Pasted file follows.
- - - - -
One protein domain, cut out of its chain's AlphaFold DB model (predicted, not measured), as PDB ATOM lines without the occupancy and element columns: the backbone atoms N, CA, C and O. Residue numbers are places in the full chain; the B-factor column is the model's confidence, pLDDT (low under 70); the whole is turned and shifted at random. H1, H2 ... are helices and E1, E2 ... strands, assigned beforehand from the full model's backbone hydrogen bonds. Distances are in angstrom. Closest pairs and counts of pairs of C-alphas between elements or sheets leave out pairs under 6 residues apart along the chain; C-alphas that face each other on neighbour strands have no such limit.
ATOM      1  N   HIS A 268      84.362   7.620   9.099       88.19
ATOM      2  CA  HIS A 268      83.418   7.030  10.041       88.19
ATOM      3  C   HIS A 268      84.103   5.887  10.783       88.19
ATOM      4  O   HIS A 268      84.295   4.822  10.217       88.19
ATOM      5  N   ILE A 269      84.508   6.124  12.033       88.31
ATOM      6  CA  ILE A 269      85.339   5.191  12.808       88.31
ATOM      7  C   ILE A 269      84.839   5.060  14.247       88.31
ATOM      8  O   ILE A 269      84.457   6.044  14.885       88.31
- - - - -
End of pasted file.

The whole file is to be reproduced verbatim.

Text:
One protein domain, cut out of its chain's AlphaFold DB model (predicted, not measured), as PDB ATOM lines without the occupancy and element columns: the backbone atoms N, CA, C and O. Residue numbers are places in the full chain; the B-factor column is the model's confidence, pLDDT (low under 70); the whole is turned and shifted at random. H1, H2 ... are helices and E1, E2 ... strands, assigned beforehand from the full model's backbone hydrogen bonds. Distances are in angstrom. Closest pairs and counts of pairs of C-alphas between elements or sheets leave out pairs under 6 residues apart along the chain; C-alphas that face each other on neighbour strands have no such limit.
ATOM      1  N   HIS A 268      84.362   7.620   9.099       88.19
ATOM      2  CA  HIS A 268      83.418   7.030  10.041       88.19
ATOM      3  C   HIS A 268      84.103   5.887  10.783       88.19
ATOM      4  O   HIS A 268      84.295   4.822  10.217       88.19
ATOM      5  N   ILE A 269      84.508   6.124  12.033       88.31
ATOM      6  CA  ILE A 269      85.339   5.191  12.808       88.31
ATOM      7  C   ILE A 269      84.839   5.060  14.247       88.31
ATOM      8  O   ILE A 269      84.457   6.044  14.885       88.31